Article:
April 08, 2006

What do they say about us?

I went to a meeting for parents at Fredrik's school last week. There is a new student in class 2b whose family comes from Iraq. At the meeting her mother said thank you to everyone for making her daughter feel welcome in the new school. After the meeting (a. The school librarian told us the plots of 7 children's stories and encouraged us to read to our kids. b. The teacher told us how at the start of the school year they read about the creation of the Universe from Genesis and that now they are making a time line of the Universe starting with the Big Bang-- they had a fingerpainted timeline on the bulliten board, looked pretty cool, and the teacher complained that all the interesting stuff happens right at the end. c. I gave a summary of the paren't council meeting-- one parent is writing a letter to the editor asking for the speed limits around the school to be enforced; another parent complained that the cafeteria gives the same size portions to all kids from preschoolers to fifth grade boys; one mother's son was coming home famished after eating a school lunch that only contained 5 or at most 7 meatballs; at home he eats 15 to 20...)...after the meeting, the Iraquian mother comes up to me and asks me where I'm from. America I reply, and wait. She told me that she had mixed feelings about the Bush administration, and I agreed. Then she told me how much she loves America, and that her sister is married to an American and they live in Colorado, and that she will be visiting them this summer! She was so excited.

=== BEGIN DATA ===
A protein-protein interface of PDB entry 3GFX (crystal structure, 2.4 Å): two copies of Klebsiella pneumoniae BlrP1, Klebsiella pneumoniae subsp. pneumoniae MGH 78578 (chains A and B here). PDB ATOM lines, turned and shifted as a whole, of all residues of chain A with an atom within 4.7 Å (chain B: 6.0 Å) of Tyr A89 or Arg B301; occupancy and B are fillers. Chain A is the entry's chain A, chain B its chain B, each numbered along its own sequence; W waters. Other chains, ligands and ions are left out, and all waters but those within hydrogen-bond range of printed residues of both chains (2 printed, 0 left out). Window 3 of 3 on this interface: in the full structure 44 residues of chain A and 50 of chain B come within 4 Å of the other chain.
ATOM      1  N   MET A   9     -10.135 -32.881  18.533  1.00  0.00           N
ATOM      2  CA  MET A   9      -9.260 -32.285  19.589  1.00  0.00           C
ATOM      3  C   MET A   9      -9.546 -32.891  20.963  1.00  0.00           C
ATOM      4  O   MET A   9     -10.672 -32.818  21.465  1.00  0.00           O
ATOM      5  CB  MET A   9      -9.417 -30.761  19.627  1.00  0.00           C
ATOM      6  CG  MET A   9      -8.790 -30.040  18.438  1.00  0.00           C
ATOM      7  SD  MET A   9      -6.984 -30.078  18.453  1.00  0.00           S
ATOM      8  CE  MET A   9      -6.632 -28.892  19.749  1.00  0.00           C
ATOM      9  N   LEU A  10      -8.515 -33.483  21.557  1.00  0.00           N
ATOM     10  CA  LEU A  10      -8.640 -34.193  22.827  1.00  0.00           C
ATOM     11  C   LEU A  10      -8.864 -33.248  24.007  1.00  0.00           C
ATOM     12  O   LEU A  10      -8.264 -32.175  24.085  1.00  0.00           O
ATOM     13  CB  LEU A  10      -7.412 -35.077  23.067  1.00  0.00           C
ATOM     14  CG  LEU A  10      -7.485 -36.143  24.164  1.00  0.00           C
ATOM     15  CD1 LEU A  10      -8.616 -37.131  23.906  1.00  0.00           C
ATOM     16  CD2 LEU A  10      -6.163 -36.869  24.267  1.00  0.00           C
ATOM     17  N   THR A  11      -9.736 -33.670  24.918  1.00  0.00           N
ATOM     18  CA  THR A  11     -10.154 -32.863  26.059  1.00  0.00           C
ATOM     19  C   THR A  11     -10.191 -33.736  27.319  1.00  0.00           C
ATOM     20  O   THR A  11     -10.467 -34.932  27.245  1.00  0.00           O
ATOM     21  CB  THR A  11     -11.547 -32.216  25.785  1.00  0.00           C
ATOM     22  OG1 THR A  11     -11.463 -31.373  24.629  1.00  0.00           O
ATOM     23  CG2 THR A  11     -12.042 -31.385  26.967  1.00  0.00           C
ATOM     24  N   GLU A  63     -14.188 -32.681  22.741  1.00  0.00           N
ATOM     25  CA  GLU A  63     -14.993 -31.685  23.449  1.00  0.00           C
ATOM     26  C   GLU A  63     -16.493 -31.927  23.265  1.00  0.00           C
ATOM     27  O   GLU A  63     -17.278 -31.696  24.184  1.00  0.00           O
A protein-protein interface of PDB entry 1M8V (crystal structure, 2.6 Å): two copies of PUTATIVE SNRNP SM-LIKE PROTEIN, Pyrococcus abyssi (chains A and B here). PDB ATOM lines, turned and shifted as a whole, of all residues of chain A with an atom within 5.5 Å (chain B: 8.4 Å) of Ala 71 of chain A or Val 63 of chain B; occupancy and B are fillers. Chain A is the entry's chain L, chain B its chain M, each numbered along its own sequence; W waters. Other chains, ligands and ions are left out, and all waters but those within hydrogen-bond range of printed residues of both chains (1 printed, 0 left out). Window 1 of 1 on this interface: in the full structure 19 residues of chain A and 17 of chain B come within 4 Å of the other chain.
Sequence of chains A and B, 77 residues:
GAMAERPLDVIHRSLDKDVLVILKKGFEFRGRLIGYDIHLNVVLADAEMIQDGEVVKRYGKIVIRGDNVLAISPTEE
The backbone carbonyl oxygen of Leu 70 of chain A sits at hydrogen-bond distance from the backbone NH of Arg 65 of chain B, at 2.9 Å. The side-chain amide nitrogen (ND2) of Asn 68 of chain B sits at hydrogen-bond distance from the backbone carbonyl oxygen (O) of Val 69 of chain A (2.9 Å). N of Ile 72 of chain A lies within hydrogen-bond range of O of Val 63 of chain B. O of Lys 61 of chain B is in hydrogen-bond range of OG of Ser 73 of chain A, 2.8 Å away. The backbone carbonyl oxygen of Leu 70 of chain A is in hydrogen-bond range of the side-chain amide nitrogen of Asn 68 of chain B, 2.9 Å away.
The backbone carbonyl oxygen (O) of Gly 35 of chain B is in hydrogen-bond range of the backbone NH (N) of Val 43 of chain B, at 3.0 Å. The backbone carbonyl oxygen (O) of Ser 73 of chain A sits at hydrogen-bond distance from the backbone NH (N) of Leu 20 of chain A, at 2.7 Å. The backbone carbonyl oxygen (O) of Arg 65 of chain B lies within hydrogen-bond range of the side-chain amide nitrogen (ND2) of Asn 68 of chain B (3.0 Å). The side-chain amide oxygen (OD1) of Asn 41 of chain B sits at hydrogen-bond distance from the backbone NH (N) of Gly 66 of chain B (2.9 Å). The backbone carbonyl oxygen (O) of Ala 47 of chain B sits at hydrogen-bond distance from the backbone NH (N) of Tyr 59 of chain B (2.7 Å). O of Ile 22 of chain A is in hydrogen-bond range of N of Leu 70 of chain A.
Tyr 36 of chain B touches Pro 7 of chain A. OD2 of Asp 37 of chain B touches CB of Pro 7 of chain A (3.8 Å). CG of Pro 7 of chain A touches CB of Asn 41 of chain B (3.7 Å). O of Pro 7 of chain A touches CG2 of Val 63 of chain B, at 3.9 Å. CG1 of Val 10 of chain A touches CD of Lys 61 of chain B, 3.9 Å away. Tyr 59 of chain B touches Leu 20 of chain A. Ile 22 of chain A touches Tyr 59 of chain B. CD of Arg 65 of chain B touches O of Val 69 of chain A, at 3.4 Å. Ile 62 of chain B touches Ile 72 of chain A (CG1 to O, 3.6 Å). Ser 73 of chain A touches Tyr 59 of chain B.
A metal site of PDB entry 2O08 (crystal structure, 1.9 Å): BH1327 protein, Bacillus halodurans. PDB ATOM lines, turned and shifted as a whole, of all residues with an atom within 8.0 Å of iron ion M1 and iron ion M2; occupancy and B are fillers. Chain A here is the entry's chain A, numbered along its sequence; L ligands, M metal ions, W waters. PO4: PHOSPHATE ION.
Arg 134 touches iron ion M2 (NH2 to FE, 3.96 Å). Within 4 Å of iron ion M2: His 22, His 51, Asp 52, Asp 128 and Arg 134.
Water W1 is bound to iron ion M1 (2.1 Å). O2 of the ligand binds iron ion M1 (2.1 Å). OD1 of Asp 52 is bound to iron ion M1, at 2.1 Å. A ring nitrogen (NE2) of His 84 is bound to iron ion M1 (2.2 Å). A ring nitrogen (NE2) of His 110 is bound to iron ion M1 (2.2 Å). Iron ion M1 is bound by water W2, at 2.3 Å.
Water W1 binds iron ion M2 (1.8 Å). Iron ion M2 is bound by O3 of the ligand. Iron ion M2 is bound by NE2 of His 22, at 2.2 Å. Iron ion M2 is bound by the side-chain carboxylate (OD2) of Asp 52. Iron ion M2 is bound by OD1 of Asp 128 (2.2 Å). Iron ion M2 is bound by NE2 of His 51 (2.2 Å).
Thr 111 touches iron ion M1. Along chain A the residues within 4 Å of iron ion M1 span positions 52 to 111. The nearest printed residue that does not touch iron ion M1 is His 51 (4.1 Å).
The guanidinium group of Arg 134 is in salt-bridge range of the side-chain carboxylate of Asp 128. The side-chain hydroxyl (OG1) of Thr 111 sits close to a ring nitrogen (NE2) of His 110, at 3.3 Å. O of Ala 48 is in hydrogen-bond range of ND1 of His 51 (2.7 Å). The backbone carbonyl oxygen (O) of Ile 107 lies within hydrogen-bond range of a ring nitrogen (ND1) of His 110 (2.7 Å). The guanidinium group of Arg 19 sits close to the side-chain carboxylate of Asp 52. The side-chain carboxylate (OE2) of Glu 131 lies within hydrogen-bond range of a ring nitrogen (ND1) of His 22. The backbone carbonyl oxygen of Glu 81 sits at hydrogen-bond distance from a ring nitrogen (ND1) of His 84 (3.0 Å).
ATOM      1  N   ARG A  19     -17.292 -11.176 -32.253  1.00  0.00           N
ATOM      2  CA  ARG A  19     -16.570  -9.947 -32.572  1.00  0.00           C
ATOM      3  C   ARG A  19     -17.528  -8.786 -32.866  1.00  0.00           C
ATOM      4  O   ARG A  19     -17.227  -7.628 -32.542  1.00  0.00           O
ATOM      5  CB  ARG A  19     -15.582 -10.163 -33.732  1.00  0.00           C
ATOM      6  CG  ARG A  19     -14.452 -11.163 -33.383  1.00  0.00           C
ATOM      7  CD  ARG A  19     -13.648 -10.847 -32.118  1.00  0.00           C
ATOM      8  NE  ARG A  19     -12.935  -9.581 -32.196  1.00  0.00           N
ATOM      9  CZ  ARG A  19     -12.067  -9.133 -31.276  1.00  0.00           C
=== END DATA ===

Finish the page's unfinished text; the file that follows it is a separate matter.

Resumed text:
My friends and family always ask me, 'What do they say about us over there!?' And these are some of my experiences.

I was at the lunchtable in Copenhagen last week talking with some students and colleagues, including on this day a student whose family moved to Denmark from Iran when she was a teenager. She was telling us about her many cousins who live in Iran. One of her cousins had participated in the student protests at the University of Tehran a few years ago, but then the soldiers started shooting people, and so the protests stopped. Some family members living in Iran said to her that the best thing that could happen to their country would be if the US were to invade it. As it is now, they are forbidden to leave the country, and all news comes through government channels. She has many stories of government corruption. I couldn't help thinking of that class I took in High School from Sarah Foreman, Utopia, where we read Orwell's 1984. How to overthrow Big Brother? Well one solution would have been to invite invasion by the US by letting it be known that the government was trying to figure out how to make nuclear weapons. And, it doesn't hurt if your government is threatening to wipe its neighbors off the map.


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